By:-RAHUL KUMAR MISHRA||14 - Aug - 2019


India is achieving an impressive economic growth in recent years, but on the basis of creating employment, it is too far to gain from its economic growth. Every year, a lot of persons are added in Unemployment list. Their purchasing power is not starting. This a main bone of contention for employment. India is producing countless graduates every year, but those graduates don’t find jobs as per their Excellency.

Unemployment is a circumstances where a person is capable of employment and searching jobs but he is unable to find job. People who are not fulfilled their eligibility as per their physical condition and are not interested for doing jobs, are out of such calculation for unemployment.

To count as unemployed, out of work employees must have these three qualities:

They are not working, even part time or temporary.

They are available to work.

They actively looked for work in the past weeks.

Sometimes Underemployed workers have jobs, but they are not working to their full capacity or skilled level. It includes those who works part time but want to work full time. They are not utilizing their time and skill properly.


Natural Unemployment:

It would be available in a healthy economy. The lowest level of unemployment was 2.5 %. Agriculture and Tourism are struck in this unemployment. It offers employment for a certain period in a year. People who engaged such sector, would remain unemployed during the off-season.

Structural Unemployment:

It denotes a situation when structure of economy is changed. Automation in car production has been changed with traditional machines. Traditional machine’s employee either would upgrade, or set themselves in the list of unemployment. Such workers are deficient knowledge about new technology.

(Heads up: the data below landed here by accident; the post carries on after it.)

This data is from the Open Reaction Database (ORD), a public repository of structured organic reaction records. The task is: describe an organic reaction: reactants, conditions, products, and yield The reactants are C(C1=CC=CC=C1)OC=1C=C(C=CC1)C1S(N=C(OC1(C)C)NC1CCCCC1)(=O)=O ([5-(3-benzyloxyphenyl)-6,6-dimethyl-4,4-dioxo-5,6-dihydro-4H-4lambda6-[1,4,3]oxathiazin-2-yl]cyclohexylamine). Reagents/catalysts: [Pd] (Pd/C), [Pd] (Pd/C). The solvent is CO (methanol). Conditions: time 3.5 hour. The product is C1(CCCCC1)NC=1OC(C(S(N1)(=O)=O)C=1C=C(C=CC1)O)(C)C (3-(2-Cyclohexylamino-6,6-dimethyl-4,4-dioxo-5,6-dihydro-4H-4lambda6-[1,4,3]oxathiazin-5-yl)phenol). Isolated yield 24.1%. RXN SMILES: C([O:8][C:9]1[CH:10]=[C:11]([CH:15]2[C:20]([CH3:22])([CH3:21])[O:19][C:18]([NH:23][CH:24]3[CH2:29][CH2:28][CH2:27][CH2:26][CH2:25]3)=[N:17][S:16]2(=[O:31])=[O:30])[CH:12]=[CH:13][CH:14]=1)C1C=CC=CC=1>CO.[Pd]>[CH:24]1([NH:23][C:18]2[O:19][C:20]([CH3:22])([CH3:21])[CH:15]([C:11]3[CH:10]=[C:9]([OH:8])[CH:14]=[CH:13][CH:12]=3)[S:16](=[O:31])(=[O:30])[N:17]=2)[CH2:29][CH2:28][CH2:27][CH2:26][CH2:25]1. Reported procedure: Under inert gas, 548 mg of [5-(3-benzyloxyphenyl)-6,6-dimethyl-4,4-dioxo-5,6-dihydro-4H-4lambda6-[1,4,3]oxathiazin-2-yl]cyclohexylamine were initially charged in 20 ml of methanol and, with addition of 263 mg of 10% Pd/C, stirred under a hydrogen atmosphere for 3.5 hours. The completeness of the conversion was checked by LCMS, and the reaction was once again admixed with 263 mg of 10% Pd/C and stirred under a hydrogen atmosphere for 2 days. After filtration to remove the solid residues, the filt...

Voluntary Unemployment:

It is a situation where workers either not seeking work or are in transition from job to another. This unemployment remains in an economy any time. A lot of people who quit their jobs for searching new one.

Involuntary Unemployment:

It refers to a situation where workers are seeking work and willing to work but unable to find work. It happens in an economy during the time of depression and fall in demand for goods and services.

Cyclical Unemployment:

Such Unemployment is available in the economy when nation’s economy is not doing well. Due to low demand of goods and services, it leads unemployment. Recessions affects most for cyclical unemployment.


It is a situation under which people with higher level of skills are employed with low level of skills. People fails to utilize their capacity.


Employment – Unemployment Survey

The Employment-Unemployment Survey (EUS) is a household survey providing labour force statistics in India. It is carried out over a period of 12 months to count for seasonal variations in employment. The National Sample Survey Organization (NSSO) provides three different estimates of employment and unemployment based on different approaches / reference periods used to classify an individual’s activity status. These are:

Usual Status Approach:

It is referred for 365 days preceding the date of the survey. It is recoded only those persons as unemployed who had no gainful work for a major time during the 365 days. It is sought available work for unemployed persons.

Current Weekly Status Approach: